Wed 26th Oct 2016
IP Scam #2 – Beware of phony trade mark databases
As trade mark registrations are in the public domain, scammers are able to obtain your details from the publicly accessible official trade mark registers.
They then use this information to attempt to solicit paid-for entries and advertisements in databases or books. These are usually worthless or fraudulent, and are certainly not a requirement by any of the official bodies responsible for intellectual property protection.
If Page White & Farrer is handling your trade marks, then we can advise you on the best option for getting useful protection that deals with your business requirements.
After registering a new trade mark, you may receive official looking invoices which suggest you include your trade marks in a database or books, and you should not feel obliged to accept any such unsolicited invitation. Check such correspondence carefully and you can send it to us at email@example.com for verification.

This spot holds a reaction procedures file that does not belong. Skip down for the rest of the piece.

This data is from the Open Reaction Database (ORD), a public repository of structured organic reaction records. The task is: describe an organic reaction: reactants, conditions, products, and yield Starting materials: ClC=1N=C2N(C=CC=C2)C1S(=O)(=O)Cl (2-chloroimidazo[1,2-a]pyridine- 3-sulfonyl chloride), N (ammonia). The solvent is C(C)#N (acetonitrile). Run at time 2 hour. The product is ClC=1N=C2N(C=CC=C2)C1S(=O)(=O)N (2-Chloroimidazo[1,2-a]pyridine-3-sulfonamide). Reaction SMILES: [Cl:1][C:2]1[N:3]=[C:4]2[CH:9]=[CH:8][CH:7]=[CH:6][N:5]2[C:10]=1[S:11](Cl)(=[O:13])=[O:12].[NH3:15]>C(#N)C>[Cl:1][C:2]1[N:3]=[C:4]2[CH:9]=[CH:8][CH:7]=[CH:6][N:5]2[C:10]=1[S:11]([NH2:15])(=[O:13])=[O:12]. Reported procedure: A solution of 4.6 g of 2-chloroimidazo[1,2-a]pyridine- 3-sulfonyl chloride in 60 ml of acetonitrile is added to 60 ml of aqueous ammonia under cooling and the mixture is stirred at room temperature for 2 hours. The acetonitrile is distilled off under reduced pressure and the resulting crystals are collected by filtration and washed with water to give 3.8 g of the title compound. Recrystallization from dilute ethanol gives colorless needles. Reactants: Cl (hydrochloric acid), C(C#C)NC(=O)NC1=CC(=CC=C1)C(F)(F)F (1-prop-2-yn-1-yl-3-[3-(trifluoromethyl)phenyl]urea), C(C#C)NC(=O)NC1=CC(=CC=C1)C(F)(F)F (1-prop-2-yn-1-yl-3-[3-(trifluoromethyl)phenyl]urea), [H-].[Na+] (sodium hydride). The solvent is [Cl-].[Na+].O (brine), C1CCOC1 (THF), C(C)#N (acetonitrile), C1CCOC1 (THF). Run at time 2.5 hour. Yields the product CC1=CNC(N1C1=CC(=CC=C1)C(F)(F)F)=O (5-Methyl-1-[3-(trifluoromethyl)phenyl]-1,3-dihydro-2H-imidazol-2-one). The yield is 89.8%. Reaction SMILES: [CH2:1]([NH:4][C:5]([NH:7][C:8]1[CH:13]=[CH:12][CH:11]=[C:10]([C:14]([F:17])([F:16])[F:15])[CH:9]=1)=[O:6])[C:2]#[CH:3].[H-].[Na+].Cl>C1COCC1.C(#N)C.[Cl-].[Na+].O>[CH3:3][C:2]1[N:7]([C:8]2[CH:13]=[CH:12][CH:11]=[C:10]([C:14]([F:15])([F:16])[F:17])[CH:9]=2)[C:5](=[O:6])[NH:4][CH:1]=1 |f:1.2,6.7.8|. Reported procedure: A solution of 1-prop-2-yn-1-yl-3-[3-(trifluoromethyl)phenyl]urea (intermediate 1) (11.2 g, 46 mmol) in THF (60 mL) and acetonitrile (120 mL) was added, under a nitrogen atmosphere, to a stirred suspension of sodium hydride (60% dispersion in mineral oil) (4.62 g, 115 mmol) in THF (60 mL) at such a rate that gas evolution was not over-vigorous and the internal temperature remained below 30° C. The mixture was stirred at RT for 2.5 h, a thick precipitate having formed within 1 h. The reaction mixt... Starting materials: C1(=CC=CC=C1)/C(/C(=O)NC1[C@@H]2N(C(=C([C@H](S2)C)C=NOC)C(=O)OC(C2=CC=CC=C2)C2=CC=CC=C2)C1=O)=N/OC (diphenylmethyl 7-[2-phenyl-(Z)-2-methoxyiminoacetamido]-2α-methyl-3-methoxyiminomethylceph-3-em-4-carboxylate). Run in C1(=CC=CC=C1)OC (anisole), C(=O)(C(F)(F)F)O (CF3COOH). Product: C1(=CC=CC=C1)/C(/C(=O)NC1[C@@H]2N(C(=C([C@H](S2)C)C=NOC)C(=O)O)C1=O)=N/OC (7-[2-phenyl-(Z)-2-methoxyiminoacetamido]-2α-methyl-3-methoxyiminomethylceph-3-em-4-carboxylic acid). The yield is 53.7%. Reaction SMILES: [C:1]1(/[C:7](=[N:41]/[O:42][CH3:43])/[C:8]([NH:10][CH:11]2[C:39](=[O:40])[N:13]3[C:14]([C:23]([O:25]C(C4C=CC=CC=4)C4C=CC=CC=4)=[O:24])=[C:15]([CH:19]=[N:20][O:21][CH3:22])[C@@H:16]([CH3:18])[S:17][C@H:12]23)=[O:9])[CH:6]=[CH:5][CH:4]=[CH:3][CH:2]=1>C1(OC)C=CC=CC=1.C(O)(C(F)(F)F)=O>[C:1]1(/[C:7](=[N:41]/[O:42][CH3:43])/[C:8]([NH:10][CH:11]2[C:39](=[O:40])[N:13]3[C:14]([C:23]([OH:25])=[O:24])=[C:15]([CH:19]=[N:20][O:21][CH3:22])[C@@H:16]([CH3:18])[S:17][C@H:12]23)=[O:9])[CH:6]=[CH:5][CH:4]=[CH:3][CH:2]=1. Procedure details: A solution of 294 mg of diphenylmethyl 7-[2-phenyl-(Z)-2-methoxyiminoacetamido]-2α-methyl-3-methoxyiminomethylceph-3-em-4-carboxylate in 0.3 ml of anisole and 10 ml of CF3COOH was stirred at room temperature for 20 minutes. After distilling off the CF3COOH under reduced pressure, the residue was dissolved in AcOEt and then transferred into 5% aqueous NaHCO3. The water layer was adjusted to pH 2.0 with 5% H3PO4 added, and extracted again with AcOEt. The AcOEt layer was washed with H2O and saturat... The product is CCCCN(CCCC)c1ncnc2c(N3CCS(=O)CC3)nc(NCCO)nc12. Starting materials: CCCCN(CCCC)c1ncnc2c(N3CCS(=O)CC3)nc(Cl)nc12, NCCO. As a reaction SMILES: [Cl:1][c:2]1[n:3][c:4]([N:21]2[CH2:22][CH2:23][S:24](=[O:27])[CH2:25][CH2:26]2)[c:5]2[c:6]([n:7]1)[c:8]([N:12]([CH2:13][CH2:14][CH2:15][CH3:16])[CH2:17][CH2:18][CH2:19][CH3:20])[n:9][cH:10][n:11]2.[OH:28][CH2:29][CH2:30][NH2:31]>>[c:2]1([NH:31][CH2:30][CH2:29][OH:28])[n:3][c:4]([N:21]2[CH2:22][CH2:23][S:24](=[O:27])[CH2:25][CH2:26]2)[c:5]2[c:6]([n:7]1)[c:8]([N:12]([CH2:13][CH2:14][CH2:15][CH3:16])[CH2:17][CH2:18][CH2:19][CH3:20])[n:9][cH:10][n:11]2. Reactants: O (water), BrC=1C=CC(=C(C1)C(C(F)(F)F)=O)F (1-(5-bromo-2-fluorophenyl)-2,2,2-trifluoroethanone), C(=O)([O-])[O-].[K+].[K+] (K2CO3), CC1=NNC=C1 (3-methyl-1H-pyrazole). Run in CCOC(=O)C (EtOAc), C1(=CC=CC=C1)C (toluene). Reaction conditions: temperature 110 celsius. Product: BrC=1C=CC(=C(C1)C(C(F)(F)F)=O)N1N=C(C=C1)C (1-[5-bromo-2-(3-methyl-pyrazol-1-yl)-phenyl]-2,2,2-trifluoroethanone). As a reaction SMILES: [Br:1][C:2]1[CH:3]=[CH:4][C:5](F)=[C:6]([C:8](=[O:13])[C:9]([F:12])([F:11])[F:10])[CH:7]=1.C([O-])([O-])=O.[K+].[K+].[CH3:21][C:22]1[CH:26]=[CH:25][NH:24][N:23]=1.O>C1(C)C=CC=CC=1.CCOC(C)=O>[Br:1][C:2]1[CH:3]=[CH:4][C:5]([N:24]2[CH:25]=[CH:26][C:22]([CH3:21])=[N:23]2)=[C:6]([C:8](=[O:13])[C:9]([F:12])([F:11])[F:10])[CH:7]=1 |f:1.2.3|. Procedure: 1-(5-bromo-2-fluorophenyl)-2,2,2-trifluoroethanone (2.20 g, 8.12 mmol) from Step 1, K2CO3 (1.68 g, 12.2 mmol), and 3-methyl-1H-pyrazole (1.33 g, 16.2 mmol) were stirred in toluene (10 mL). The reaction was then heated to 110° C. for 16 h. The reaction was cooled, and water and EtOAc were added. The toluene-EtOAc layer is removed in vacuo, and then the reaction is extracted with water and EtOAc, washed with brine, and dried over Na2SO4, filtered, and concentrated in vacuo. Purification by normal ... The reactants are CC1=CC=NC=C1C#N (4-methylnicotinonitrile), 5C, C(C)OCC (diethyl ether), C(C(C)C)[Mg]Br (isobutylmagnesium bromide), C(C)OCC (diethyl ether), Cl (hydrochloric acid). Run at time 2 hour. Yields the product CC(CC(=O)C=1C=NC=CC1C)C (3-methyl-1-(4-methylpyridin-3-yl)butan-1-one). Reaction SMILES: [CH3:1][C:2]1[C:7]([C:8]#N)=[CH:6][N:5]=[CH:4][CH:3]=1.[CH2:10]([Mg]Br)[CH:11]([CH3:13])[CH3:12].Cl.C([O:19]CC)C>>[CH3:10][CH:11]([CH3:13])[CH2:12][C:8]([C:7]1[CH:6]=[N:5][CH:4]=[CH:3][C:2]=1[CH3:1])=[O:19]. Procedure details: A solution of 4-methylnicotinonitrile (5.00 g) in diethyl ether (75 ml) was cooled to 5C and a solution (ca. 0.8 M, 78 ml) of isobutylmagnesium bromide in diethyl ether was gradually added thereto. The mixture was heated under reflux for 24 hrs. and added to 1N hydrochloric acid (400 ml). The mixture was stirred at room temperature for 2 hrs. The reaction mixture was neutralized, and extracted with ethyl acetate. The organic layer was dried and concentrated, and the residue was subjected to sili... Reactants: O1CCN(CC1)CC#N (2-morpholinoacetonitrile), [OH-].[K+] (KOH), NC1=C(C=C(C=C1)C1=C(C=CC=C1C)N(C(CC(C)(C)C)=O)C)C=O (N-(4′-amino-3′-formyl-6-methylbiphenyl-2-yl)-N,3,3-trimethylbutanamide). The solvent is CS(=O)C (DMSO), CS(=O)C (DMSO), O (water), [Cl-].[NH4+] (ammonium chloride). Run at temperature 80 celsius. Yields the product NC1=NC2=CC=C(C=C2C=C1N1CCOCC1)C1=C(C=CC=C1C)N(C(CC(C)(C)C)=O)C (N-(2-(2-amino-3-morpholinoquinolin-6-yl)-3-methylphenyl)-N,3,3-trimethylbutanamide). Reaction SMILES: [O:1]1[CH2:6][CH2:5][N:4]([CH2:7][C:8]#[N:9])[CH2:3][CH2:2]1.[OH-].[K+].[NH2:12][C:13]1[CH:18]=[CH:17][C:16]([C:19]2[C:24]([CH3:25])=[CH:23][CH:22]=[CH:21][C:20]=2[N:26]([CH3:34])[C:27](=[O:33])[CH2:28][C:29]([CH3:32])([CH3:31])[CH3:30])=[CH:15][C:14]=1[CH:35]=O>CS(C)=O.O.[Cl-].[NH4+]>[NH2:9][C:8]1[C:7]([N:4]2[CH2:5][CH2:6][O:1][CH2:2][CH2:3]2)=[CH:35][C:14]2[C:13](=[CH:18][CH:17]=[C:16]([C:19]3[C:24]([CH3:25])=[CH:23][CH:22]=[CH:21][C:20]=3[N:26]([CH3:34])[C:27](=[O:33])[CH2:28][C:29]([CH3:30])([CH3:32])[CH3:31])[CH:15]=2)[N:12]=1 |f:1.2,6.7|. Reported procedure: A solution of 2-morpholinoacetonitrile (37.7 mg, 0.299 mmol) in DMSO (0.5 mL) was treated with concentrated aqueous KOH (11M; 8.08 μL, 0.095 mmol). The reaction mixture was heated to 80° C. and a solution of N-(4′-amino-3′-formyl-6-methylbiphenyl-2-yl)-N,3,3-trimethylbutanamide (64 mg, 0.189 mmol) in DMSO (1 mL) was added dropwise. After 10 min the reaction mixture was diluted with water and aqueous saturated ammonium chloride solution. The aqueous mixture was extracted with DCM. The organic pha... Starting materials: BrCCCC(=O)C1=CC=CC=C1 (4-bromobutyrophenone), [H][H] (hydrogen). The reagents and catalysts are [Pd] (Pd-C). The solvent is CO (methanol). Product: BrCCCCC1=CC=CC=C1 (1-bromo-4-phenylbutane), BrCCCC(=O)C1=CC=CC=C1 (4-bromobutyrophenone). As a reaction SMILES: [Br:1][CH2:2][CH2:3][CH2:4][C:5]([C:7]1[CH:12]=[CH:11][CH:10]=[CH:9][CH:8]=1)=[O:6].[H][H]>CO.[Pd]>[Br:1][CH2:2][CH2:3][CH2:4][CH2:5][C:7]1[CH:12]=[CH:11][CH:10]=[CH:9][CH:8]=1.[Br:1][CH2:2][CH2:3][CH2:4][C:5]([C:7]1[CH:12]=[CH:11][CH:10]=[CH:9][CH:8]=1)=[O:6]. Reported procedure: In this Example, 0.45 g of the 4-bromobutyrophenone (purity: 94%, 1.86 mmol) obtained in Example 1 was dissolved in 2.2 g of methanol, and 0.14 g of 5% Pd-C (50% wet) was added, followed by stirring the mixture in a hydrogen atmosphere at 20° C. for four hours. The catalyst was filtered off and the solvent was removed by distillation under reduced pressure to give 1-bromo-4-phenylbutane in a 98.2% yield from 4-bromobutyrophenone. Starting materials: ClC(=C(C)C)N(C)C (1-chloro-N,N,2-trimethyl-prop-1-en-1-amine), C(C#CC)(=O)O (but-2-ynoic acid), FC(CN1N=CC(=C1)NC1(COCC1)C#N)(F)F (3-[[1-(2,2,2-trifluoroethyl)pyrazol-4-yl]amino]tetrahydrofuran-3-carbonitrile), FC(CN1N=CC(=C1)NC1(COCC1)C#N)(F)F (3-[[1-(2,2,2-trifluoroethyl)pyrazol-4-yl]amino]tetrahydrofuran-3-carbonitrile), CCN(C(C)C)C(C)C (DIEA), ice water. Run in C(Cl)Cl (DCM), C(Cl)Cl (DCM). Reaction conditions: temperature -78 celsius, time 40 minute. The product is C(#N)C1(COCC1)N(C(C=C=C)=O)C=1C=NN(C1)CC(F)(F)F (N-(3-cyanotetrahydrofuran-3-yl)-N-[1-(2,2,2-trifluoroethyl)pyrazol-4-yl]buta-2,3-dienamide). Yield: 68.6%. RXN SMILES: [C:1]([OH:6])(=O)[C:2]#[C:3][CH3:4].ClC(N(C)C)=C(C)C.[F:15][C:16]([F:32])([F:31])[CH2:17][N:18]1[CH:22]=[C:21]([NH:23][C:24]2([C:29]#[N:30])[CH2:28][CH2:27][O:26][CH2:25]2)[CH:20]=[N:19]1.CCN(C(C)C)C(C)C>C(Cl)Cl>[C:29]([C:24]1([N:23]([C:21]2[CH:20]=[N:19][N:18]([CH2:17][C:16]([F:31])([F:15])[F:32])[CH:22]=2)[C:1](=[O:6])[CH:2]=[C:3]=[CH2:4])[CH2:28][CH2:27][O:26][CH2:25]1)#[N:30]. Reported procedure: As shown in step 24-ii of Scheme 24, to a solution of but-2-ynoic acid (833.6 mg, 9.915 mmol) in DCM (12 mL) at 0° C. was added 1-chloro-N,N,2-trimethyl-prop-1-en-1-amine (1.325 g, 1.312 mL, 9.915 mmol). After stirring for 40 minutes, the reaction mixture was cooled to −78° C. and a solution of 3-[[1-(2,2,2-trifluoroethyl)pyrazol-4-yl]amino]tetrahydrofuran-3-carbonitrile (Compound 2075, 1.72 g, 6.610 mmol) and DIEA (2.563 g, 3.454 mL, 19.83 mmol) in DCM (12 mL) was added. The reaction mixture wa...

This briefing is for general information purposes only and should not be used as a substitute for legal advice relating to your particular circumstances. We can discuss specific issues and facts on an individual basis and answer any questions you receive from others about Brexit. Please note that the law may have changed since the date this was first published in October 2016.